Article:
Ordinary Mornings of a Coliseum (Paperback) Review

Ordinary Mornings of a ColiseumDubie's poems are infused with a paganistic energy--vivid, simple, preternaturally alert, free from any psychologistic traces. The volume's cover has a mask from a Roman fresco associated with initiation into the cult of Dionysus staring out wide-eyed. "Lizards with sails are screaming to her while the green spade/opens a whole nursery, a powdered vault of spotted dinosaur eggs/racked with loose hexes of eight,..." (from "The Young Professor of Wyoming Wears a Red-Banded Skin of Snake on the Spirit Finger of Her Right Hand That Shakes...") This could all be some kind of surrealism, except that it's more complex than surrealism. It doesn't just try to net the wayward detritus of dreams, but also to continuously evoke irrational but keenly felt fears, mysteries, and hopes.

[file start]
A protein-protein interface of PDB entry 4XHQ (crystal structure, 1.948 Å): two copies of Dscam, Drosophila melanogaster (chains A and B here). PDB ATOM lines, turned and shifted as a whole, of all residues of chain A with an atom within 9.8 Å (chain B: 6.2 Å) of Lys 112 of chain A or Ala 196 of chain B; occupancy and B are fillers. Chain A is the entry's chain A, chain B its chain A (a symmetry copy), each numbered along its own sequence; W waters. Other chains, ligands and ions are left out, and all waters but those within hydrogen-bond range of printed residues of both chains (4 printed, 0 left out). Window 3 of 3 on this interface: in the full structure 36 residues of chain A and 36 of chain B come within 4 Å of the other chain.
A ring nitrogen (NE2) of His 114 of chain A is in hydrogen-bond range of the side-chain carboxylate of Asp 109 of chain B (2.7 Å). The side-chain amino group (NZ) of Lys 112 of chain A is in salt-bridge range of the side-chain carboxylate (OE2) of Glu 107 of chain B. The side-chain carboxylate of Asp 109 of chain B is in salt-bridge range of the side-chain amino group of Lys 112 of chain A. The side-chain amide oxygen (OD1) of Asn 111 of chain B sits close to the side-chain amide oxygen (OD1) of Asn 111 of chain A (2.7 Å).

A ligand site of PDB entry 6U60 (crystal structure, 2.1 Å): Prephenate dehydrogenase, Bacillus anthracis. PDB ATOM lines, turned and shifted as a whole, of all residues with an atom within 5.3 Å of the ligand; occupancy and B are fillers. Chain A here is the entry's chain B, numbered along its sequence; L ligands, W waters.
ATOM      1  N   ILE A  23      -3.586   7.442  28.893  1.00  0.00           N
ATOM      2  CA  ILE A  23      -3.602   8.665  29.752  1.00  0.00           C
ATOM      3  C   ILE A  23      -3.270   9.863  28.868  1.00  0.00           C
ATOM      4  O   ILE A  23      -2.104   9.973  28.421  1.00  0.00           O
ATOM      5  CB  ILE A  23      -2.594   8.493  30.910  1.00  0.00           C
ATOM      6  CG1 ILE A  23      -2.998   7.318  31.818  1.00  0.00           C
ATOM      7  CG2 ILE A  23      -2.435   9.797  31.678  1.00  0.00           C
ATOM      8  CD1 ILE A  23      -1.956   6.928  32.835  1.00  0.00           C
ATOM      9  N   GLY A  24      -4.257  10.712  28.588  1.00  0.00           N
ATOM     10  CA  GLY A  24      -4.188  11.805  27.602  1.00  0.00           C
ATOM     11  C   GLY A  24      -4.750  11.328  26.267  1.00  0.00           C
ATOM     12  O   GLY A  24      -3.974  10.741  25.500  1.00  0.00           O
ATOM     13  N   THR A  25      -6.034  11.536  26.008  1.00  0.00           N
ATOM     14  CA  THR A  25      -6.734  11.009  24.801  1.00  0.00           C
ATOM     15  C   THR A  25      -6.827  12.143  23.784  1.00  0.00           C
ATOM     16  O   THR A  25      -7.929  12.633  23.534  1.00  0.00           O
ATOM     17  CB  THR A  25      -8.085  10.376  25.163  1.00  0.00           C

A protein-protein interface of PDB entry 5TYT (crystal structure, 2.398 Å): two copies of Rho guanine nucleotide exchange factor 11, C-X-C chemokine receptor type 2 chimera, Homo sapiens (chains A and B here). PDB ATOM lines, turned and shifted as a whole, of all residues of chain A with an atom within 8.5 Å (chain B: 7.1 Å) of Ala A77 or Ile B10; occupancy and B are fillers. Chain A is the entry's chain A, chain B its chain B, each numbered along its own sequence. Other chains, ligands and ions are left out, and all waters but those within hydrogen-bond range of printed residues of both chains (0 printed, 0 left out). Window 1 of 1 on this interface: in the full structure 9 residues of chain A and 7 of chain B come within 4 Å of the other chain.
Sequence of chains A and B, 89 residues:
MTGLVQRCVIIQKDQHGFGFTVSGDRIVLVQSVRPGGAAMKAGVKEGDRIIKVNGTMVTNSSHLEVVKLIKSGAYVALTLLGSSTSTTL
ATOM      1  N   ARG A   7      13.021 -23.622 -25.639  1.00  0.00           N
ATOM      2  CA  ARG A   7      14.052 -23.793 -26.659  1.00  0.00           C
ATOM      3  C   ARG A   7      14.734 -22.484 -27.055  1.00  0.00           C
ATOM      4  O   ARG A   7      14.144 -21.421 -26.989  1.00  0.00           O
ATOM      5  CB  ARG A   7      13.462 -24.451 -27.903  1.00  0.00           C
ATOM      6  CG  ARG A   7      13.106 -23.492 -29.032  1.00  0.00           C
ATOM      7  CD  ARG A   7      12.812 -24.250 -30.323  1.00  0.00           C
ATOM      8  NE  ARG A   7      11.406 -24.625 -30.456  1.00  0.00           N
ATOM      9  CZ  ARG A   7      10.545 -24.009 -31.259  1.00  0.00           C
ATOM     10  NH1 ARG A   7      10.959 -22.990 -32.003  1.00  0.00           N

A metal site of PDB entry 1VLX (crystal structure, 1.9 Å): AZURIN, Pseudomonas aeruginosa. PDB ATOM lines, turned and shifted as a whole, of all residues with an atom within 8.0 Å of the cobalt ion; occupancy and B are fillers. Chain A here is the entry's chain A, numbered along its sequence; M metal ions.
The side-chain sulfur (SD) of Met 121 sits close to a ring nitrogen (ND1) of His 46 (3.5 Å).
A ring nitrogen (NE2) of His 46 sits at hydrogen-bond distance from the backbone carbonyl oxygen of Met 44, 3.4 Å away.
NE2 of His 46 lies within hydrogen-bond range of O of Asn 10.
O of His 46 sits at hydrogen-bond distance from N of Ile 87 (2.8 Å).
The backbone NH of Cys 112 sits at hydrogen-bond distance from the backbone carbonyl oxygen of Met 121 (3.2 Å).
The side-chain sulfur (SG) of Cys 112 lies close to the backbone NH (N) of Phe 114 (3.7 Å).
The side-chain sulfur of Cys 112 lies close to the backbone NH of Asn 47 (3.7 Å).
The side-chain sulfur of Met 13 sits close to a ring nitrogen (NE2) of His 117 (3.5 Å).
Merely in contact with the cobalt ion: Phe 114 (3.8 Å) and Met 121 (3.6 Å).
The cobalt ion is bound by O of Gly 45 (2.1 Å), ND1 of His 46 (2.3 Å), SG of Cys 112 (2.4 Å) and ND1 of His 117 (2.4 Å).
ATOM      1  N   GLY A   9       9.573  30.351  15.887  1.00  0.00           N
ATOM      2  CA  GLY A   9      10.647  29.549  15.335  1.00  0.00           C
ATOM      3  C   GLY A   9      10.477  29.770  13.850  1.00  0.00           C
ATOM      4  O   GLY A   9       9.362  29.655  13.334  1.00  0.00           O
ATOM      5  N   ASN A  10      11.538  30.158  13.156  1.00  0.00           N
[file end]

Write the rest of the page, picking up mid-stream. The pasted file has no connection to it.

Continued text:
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The New York Times called Norman Dubie "one of our premier poets," and his new book proves the point. This "broken fantasia" addresses humankind's engagement with spiritual practice. Backdropped by politics and religion, Dubie searches for independent, individual meaning through the lives of eccentric and visionary holy men such as Meister Eckhart, Rumi, the Tibetan Tashi Lama, the mathematician Ramanujan, Michel de Nostradam and the Egyptian recluse, Cyril. "I adore how they are all ignoring us," Dubie writes, "with an absolute genius-like snoring."Norman Dubie, a practitioner of Tibetan Buddhism, is a Regents' professor at Arizona State University and the author of 18 books of poetry. His work has been translated into 30 languages.

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